Michael Aaron Fay, 17, walks into the courtroom for his arraignment as an adult.
The Blade/Amy E. Voigt
OTTAWA, Ohio — A Putnam County teenager accused of killing two brothers, hiding their bodies, and then taking off to Columbus in their mother’s car made his first appearance in court on Thursday as an adult.
Michael Aaron Fay, 17, was arraigned in Putnam County Common Pleas Court on two counts of aggravated murder in the deaths of Blaine Romes, 14, and Blake Romes, 17.
William Kluge, a Lima attorney appointed by the court to represent the teen, entered not guilty pleas on his behalf on the two counts and four other felony charges related to the slayings of the two boys on May 9.
The Fay youth, who lived with the victims, their mother, and his mother in the mobile home in Ottawa where the slayings occurred, told Judge Randall Basinger he was a high school junior. He said very little during the 10-minute hearing, giving “yes” and “no” responses to questions asked by the judge.
A Putnam County grand jury handed up the six-count indictment against the Fay youth on Wednesday, just a week after a juvenile court judge certified him to be tried as an adult and bound the case over to Common Pleas.
In addition to aggravated murder, he is charged with two counts of abuse of a corpse and one count each of motor vehicle theft and tampering with evidence.
The teen’s mother, Victoria Fay, sat alone in the front bench in the Common Pleas courtroom. The victims’ mother, Michelle Grothause, watched the hearing on a nearby bench, surrounded by reporters, photographers, and other media.
Mr. Kluge was appointed in May to represent the Fay youth on delinquency charges in Putnam Count Juvenile Court. At Thursday’s hearing, the attorney told Judge Basinger that his client wanted to waive his constitutional right to have the case proceed to trial within 90 days.
“I told him that is not enough time to prepare for the case appropriately. He is prepared to waive his right for a speedy trial,” Mr. Kluge said.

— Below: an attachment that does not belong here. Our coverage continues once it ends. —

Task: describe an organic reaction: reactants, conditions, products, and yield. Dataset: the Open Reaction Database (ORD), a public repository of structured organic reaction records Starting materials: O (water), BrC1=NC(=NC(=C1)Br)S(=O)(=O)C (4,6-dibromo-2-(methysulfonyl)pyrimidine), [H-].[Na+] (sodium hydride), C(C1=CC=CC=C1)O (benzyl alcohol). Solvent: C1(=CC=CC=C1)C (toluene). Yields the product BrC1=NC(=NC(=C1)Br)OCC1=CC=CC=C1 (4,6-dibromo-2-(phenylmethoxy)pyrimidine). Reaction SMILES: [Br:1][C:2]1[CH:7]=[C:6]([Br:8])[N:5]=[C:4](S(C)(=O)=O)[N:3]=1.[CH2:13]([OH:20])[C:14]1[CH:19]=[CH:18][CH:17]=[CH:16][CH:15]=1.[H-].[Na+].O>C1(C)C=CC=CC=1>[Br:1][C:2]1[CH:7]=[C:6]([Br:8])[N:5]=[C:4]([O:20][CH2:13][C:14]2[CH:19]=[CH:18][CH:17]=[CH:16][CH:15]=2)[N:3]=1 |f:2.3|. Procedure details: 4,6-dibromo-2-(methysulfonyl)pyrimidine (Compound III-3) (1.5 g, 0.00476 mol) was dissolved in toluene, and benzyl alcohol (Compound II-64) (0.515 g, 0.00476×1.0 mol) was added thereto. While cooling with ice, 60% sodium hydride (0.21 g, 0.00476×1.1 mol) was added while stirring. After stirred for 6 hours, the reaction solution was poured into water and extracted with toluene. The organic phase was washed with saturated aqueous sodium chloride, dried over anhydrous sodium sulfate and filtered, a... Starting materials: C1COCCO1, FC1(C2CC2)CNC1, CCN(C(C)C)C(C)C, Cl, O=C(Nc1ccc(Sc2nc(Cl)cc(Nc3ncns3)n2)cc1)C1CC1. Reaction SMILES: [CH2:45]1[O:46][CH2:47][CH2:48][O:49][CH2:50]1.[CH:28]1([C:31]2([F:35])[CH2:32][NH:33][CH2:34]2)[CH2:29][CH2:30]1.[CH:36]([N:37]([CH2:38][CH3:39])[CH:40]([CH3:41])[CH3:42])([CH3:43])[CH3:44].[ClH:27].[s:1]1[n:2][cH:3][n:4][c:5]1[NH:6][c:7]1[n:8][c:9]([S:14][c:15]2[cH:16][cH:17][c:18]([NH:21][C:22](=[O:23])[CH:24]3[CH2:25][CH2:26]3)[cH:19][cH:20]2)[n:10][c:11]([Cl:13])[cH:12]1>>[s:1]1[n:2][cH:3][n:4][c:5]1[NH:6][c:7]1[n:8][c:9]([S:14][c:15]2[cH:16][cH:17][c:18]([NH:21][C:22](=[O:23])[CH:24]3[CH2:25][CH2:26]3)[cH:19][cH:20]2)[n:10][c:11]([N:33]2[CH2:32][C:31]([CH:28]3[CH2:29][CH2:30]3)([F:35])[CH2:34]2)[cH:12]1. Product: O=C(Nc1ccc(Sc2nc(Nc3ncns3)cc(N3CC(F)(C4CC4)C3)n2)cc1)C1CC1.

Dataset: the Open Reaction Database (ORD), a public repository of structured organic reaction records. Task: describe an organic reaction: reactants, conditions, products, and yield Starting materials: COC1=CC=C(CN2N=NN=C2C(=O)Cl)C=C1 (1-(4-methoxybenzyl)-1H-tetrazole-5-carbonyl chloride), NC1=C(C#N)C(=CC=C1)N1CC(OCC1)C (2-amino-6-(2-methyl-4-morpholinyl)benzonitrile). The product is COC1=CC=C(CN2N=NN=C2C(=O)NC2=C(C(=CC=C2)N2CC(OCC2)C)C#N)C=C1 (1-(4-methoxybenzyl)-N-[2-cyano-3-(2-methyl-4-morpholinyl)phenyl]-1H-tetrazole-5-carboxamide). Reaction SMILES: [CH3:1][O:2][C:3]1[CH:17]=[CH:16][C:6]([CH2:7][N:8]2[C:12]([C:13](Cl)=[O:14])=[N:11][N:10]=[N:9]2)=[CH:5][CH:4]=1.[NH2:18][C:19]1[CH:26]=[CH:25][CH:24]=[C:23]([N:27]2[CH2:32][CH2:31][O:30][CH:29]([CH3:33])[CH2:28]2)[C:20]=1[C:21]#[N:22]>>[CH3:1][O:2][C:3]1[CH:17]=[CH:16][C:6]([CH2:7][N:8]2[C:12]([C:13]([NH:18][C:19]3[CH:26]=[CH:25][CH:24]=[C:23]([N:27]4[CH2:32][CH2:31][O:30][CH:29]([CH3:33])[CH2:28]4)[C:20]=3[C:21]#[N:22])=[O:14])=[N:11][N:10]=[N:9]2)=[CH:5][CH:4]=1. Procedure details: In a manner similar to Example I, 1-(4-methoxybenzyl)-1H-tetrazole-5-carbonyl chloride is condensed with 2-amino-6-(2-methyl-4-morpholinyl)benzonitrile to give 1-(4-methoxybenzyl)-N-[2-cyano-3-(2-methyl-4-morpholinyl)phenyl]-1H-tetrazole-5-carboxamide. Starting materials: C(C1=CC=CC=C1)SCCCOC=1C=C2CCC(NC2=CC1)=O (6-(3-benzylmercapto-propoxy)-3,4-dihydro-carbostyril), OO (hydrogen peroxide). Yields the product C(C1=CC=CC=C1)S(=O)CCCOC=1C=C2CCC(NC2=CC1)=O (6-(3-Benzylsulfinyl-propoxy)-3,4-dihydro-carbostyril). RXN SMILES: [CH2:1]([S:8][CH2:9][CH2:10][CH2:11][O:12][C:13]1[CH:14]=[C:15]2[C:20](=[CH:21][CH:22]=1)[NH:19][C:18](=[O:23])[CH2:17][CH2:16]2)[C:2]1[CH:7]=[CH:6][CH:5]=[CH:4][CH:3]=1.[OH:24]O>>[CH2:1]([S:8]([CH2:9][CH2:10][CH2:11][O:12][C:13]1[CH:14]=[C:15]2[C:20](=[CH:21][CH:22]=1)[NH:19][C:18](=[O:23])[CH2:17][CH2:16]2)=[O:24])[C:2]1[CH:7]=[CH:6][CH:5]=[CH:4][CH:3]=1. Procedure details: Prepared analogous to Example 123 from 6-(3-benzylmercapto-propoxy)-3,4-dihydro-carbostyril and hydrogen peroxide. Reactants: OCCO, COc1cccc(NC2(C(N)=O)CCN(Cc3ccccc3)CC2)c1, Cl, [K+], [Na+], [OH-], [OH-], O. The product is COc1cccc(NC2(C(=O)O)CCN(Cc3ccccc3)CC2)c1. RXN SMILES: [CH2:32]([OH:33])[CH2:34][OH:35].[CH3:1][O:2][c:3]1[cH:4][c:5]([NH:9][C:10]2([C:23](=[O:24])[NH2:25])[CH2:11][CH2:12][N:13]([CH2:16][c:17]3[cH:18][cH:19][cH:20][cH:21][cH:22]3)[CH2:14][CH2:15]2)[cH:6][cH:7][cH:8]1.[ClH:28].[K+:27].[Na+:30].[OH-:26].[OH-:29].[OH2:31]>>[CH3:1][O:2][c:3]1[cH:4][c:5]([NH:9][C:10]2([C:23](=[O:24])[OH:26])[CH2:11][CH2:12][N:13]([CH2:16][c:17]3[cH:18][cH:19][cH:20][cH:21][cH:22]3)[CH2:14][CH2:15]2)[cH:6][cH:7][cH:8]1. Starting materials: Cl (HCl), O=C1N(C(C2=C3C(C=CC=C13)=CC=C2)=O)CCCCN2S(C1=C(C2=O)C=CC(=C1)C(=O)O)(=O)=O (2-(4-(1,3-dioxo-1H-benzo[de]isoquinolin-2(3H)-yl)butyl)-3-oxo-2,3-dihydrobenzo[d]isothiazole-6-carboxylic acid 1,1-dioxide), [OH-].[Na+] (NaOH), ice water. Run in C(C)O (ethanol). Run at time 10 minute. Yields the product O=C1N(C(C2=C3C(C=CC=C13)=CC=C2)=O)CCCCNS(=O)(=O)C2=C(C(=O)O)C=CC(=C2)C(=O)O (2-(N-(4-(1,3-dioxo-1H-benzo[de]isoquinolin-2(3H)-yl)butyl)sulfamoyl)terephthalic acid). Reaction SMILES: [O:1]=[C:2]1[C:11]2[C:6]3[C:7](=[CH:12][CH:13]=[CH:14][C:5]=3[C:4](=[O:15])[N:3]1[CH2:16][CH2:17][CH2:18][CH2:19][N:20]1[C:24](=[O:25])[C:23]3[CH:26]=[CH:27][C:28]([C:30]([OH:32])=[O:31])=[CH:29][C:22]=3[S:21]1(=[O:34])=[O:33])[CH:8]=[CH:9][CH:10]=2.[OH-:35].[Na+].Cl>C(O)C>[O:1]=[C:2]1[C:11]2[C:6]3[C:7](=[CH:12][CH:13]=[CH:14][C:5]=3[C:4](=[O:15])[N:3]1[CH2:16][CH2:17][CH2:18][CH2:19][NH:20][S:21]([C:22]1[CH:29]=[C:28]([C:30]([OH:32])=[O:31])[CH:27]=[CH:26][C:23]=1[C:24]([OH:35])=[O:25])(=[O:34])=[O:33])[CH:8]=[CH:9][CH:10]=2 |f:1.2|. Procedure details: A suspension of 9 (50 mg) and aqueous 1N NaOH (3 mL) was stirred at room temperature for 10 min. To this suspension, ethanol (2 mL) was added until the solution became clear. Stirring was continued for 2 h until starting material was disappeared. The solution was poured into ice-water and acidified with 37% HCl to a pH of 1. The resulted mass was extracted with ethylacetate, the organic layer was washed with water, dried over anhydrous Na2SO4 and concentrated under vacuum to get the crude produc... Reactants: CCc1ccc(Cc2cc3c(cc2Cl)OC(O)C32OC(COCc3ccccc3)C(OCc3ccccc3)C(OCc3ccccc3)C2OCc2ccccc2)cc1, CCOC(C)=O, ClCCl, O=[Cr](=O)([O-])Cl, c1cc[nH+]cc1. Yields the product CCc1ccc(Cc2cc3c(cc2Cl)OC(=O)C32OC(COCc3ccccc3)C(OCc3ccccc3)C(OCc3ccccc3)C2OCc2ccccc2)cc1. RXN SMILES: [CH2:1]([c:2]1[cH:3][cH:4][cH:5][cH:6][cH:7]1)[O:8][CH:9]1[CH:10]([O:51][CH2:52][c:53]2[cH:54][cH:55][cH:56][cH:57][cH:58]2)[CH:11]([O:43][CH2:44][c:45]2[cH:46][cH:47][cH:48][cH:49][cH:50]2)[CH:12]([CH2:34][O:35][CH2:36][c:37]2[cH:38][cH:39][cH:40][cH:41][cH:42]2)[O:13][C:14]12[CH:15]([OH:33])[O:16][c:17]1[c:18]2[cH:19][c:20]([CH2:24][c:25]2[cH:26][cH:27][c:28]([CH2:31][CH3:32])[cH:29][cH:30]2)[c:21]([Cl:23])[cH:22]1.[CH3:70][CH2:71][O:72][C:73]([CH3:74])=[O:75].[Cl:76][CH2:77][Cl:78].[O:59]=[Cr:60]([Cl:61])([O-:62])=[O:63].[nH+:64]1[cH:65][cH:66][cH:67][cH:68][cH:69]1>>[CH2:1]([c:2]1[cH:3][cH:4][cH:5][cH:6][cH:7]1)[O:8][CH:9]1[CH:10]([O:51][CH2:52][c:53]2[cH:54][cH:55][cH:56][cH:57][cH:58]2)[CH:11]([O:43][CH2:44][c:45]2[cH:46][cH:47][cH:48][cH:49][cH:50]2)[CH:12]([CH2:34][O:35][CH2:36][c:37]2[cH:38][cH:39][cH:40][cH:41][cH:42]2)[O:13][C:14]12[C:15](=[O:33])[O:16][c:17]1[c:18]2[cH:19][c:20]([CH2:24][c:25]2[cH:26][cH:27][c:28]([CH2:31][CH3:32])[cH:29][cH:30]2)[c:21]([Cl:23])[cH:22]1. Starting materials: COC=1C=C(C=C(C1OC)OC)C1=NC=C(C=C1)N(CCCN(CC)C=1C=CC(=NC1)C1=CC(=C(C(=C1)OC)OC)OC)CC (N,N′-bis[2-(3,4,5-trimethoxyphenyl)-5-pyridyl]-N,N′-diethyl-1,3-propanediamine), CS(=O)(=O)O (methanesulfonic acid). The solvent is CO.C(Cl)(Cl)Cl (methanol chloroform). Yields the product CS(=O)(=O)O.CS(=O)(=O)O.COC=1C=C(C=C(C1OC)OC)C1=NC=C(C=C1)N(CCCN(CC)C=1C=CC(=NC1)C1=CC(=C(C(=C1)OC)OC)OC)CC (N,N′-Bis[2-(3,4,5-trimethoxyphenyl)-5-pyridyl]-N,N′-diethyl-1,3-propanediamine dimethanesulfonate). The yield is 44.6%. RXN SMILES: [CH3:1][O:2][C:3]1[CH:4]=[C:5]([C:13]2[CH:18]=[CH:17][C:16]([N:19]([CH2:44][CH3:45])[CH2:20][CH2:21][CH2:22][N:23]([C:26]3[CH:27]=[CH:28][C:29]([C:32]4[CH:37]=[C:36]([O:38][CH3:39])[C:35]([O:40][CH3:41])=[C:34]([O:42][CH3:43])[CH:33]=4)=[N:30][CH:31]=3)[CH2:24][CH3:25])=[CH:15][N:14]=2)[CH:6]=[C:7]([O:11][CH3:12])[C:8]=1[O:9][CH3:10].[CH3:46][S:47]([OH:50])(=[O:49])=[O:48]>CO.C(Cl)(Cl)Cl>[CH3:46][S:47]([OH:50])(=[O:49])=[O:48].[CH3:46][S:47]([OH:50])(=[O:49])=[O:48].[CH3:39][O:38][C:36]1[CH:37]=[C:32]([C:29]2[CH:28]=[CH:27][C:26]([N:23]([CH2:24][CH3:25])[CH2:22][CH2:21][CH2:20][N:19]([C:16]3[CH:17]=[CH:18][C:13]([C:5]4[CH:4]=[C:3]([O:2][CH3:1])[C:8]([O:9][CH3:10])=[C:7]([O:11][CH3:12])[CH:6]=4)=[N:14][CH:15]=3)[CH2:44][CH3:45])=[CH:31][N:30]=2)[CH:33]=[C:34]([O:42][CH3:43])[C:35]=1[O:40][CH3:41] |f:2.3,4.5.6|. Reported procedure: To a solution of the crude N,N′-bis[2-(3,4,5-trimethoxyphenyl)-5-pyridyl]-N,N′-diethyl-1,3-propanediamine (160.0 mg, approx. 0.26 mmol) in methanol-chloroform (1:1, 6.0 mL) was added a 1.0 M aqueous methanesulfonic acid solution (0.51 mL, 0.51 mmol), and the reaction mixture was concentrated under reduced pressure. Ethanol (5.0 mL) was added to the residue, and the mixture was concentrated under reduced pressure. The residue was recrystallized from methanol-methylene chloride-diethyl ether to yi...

Judge Basinger did not set a trial date. He said a pretrial hearing would be scheduled within the next month. He also continued the $5 million bond set in juvenile court to keep the Fay youth in the Wood County Juvenile Detention Center in Bowling Green.
The Fay youth and the teenage brothers were reported missing by Ms. Grothause about 5:30 a.m. May 9 after she returned home from work. She found a vehicle missing, a handgun in the living room, and blood throughout the trailer.
Authorities issued an Amber Alert several hours later, canceling the statewide notice when police arrested the Fay youth outside a Columbus gas station. He gave information to authorities that led to the locations of Blaine and Blake Romes’ bodies.
Prosecutors said the teens were each shot once. However, specifications indicating that a gun was used in the slayings are not included in the aggravated murder charges.
Gary Lammers, county prosecutor, said a decision was made not to ask the grand jury for the gun specification.
“We just felt that it wasn’t necessary to put that language in the indictment at this point,” he said, adding that the specification could be sought later.
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